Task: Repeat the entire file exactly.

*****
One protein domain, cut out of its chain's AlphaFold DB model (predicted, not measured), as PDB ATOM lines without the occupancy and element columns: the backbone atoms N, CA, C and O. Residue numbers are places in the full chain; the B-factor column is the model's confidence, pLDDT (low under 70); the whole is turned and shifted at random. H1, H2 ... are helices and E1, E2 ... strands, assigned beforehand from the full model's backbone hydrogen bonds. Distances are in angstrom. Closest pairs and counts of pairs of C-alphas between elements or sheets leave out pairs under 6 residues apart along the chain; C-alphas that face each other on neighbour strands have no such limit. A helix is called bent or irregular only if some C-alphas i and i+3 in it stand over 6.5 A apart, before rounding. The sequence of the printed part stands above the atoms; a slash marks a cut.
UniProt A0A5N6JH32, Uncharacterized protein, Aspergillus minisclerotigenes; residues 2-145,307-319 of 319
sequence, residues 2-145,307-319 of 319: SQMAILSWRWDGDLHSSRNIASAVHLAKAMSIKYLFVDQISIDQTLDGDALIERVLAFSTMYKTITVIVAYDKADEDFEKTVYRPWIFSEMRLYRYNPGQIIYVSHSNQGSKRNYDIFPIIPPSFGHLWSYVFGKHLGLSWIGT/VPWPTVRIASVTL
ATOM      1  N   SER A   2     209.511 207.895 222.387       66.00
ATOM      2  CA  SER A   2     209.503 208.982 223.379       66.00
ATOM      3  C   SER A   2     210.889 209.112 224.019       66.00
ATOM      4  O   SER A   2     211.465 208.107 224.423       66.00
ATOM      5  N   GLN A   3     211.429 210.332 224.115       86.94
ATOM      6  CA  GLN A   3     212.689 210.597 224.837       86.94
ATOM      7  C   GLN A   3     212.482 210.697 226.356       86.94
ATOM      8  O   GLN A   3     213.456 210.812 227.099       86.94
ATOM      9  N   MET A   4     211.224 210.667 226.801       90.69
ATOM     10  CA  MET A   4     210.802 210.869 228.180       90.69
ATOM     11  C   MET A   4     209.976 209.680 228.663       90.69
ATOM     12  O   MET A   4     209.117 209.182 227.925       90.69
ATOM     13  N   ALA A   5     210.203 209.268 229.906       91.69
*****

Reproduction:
One protein domain, cut out of its chain's AlphaFold DB model (predicted, not measured), as PDB ATOM lines without the occupancy and element columns: the backbone atoms N, CA, C and O. Residue numbers are places in the full chain; the B-factor column is the model's confidence, pLDDT (low under 70); the whole is turned and shifted at random. H1, H2 ... are helices and E1, E2 ... strands, assigned beforehand from the full model's backbone hydrogen bonds. Distances are in angstrom. Closest pairs and counts of pairs of C-alphas between elements or sheets leave out pairs under 6 residues apart along the chain; C-alphas that face each other on neighbour strands have no such limit. A helix is called bent or irregular only if some C-alphas i and i+3 in it stand over 6.5 A apart, before rounding. The sequence of the printed part stands above the atoms; a slash marks a cut.
UniProt A0A5N6JH32, Uncharacterized protein, Aspergillus minisclerotigenes; residues 2-145,307-319 of 319
sequence, residues 2-145,307-319 of 319: SQMAILSWRWDGDLHSSRNIASAVHLAKAMSIKYLFVDQISIDQTLDGDALIERVLAFSTMYKTITVIVAYDKADEDFEKTVYRPWIFSEMRLYRYNPGQIIYVSHSNQGSKRNYDIFPIIPPSFGHLWSYVFGKHLGLSWIGT/VPWPTVRIASVTL
ATOM      1  N   SER A   2     209.511 207.895 222.387       66.00
ATOM      2  CA  SER A   2     209.503 208.982 223.379       66.00
ATOM      3  C   SER A   2     210.889 209.112 224.019       66.00
ATOM      4  O   SER A   2     211.465 208.107 224.423       66.00
ATOM      5  N   GLN A   3     211.429 210.332 224.115       86.94
ATOM      6  CA  GLN A   3     212.689 210.597 224.837       86.94
ATOM      7  C   GLN A   3     212.482 210.697 226.356       86.94
ATOM      8  O   GLN A   3     213.456 210.812 227.099       86.94
ATOM      9  N   MET A   4     211.224 210.667 226.801       90.69
ATOM     10  CA  MET A   4     210.802 210.869 228.180       90.69
ATOM     11  C   MET A   4     209.976 209.680 228.663       90.69
ATOM     12  O   MET A   4     209.117 209.182 227.925       90.69
ATOM     13  N   ALA A   5     210.203 209.268 229.906       91.69